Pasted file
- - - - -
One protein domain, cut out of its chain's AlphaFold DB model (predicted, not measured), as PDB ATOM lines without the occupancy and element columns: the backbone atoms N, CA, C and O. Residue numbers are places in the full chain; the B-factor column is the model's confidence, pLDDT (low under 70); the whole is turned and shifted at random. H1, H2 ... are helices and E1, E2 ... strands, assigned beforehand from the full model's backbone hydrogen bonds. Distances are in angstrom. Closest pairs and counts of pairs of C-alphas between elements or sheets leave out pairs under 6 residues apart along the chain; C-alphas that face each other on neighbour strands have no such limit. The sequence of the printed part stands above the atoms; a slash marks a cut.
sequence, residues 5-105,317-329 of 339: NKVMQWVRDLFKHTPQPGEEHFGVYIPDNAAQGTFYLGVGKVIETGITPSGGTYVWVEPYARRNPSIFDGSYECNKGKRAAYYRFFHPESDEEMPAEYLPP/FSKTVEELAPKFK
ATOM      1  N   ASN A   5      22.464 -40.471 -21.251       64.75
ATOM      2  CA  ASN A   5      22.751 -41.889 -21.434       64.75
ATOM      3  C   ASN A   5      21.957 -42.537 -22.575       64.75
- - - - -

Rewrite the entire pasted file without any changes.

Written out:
One protein domain, cut out of its chain's AlphaFold DB model (predicted, not measured), as PDB ATOM lines without the occupancy and element columns: the backbone atoms N, CA, C and O. Residue numbers are places in the full chain; the B-factor column is the model's confidence, pLDDT (low under 70); the whole is turned and shifted at random. H1, H2 ... are helices and E1, E2 ... strands, assigned beforehand from the full model's backbone hydrogen bonds. Distances are in angstrom. Closest pairs and counts of pairs of C-alphas between elements or sheets leave out pairs under 6 residues apart along the chain; C-alphas that face each other on neighbour strands have no such limit. The sequence of the printed part stands above the atoms; a slash marks a cut.
sequence, residues 5-105,317-329 of 339: NKVMQWVRDLFKHTPQPGEEHFGVYIPDNAAQGTFYLGVGKVIETGITPSGGTYVWVEPYARRNPSIFDGSYECNKGKRAAYYRFFHPESDEEMPAEYLPP/FSKTVEELAPKFK
ATOM      1  N   ASN A   5      22.464 -40.471 -21.251       64.75
ATOM      2  CA  ASN A   5      22.751 -41.889 -21.434       64.75
ATOM      3  C   ASN A   5      21.957 -42.537 -22.575       64.75